Carbon structures comprising sp1 chains (e.g., polyynes or cumulenes) can be synthesized by exploiting on-surface chemistry and molecular self-assembly of organic precursors, opening to the use of the full experimental and theoretical surface-science toolbox for their characterization. In particular, polarized near-edge X-ray absorption fine structure (NEXAFS) can be used to determine molecular adsorption angles and is here also suggested as a probe to discriminate sp1/sp2 character in the structures. We present an ab initio study of the polarized NEXAFS spectrum of model and real sp1/sp2 materials. Calculations are performed within density functional theory with plane waves and pseudopotentials, and spectra are computed by core-excited C potentials. We evaluate the dichroism in the spectrum for ideal carbynes and highlight the main differences relative to typical sp2 systems. We then consider a mixed polymer alternating sp1 C4 units with sp2 biphenyl groups, recently synthesized on Au(111), as well as other linear structures and two-dimensional networks, pointing out a spectral line shape specifically due to the the presence of linear C chains. Our study suggests that the measurements of polarized NEXAFS spectra could be used to distinctly fingerprint the presence of sp1 hybridization in surface-grown C structures.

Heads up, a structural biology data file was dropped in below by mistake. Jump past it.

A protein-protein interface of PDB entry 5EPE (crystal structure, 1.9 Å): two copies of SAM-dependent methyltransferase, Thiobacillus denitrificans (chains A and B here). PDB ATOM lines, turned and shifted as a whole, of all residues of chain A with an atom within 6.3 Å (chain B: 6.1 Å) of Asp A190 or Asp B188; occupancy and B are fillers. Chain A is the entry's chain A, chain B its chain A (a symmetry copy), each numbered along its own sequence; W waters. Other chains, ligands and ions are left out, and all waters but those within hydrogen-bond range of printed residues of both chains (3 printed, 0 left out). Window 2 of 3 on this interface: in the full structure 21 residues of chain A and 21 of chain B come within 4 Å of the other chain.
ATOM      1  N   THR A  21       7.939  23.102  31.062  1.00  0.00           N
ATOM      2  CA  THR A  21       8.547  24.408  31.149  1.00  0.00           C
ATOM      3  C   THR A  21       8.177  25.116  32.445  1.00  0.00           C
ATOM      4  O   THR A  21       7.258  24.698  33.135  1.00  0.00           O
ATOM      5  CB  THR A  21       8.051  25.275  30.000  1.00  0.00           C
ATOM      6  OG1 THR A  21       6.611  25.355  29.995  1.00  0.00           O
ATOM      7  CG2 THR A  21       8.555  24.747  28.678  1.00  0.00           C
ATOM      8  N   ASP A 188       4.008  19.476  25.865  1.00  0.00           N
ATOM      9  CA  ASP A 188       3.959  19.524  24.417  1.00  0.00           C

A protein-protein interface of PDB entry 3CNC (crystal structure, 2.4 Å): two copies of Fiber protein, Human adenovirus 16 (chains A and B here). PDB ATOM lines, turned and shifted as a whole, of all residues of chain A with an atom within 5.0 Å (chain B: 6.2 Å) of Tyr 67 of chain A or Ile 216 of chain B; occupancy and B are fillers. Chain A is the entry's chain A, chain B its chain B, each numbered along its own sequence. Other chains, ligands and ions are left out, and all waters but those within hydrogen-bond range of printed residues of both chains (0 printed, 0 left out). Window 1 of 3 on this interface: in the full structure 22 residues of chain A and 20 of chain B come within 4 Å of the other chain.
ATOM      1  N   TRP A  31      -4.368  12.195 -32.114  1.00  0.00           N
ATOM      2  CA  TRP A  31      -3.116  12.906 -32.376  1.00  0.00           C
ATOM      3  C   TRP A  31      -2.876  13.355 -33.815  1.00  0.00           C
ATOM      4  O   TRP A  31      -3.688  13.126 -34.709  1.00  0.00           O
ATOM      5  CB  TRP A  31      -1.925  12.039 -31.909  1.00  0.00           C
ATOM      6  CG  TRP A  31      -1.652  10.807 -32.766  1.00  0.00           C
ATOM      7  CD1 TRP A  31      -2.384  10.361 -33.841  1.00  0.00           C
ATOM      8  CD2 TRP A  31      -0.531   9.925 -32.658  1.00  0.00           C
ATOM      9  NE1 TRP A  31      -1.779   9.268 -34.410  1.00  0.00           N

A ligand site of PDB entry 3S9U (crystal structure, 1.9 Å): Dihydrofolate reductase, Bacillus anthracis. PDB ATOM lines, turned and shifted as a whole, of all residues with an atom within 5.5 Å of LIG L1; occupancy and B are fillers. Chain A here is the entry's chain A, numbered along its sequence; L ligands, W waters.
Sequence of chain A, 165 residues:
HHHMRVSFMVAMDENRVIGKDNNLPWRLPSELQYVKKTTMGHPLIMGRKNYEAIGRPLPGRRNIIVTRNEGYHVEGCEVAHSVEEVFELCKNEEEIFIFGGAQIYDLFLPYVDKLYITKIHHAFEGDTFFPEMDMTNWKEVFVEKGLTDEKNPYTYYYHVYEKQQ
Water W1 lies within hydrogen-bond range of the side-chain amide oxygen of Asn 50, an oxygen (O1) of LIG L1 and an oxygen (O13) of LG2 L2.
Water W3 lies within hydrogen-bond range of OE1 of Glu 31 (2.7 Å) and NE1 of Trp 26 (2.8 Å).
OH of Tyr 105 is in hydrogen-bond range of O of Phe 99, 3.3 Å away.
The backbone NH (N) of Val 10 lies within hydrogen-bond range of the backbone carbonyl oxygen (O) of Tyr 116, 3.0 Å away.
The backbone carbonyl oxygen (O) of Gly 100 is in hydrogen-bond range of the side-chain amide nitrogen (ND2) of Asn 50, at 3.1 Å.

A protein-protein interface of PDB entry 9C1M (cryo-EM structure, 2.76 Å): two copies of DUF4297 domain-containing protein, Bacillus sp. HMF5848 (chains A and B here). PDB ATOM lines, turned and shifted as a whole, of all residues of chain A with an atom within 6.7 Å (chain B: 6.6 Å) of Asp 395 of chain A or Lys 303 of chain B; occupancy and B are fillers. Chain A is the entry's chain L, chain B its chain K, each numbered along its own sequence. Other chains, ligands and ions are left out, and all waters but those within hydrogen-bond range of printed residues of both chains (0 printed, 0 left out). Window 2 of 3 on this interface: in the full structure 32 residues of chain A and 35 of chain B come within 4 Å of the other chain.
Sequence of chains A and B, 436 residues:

G. Fratesi, Achilli, S., Manini, N., Onida, G., Baby, A., Abhilash Ravikumar, Ugolotti, A., Brivio, G., Milani, A., and Casari, C., “Fingerprints of sp1 Hybridized C in the Near-Edge X-ray Absorption Spectra of Surface-Grown Materials”, Materials , 2018.